The opposite side area, not shown, of the vehicle roof is a mirror image of the side area shown in FIG. 2. In the upper frame element 10 of the lateral frame part 3 there are located a foam-embedded hollow chamber profile 26 stiffening the frame-type inner shell 1 and thus the entire roof module, and a foamed-in guide rail 27. The two mutually facing guide rails 27, of which only one is shown in FIG. 2, guide a front crossbar 28 in displaceable manner, the front end of the sun-blind 17 being attached to said cross bar 28 (FIG. 3). Carriers 29 are attached to both ends of the front crossbar 28, which carriers 29 guide the crossbar 28 displaceably in the guide rails 27. The guide rails 27 each comprise two superposed guide channels 30, in which threaded cables 31 (FIG. 3) are guided in compressively rigid manner, as known per se from sliding sunroof drives. On the side of the sun-blind 17 shown in FIG. 2, one of the threaded cables 31 is connected firmly with the carrier 29, while, on the other side, not shown, of the sun-blind 17, the other threaded cable 31 is connected with the other carrier 29. As is conventional in the case of sliding sunroof drives, the threaded cables 31 perform contrary, synchronous displacement movements when driven simultaneously, as is the only option, and carry the front crossbar 28 forwards or backwards depending on the direction of drive by means of the carriers 29.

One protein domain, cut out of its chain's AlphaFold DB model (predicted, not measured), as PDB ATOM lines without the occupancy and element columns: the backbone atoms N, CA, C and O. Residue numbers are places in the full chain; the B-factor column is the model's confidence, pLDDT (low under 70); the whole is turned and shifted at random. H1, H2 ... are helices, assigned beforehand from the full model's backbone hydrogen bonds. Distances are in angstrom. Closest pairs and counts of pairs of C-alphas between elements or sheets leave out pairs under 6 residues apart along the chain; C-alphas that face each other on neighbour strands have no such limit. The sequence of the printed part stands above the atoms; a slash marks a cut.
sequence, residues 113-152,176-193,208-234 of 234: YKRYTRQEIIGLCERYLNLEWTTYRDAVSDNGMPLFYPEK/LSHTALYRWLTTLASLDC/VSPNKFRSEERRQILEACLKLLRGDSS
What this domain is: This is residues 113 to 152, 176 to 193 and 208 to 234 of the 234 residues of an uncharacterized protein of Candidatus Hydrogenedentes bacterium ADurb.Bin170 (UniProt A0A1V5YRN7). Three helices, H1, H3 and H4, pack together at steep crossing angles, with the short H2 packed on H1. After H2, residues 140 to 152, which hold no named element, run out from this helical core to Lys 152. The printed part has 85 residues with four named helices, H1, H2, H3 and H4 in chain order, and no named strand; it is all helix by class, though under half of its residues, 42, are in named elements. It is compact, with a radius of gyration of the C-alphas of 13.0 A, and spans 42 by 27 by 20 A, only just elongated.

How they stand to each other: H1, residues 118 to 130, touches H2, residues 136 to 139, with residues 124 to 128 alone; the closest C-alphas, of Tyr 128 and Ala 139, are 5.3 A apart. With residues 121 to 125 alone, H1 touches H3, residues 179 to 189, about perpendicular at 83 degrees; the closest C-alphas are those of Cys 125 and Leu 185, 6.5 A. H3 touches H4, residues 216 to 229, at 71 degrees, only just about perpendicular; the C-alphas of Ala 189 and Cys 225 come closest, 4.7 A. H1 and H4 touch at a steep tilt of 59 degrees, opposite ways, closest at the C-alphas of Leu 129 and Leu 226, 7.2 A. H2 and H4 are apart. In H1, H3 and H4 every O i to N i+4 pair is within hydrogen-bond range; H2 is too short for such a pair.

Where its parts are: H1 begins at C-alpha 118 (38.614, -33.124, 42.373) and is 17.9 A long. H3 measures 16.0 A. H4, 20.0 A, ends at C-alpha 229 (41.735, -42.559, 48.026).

As is also clear from FIG. 2, the lower frame element 13 of the lateral frame part 3 of the inner shell 1 lines the bodywork frame 6 and is connected therewith via a weather-strip 32, which simultaneously forms an inner seal for the vehicle door 33, shown broken away.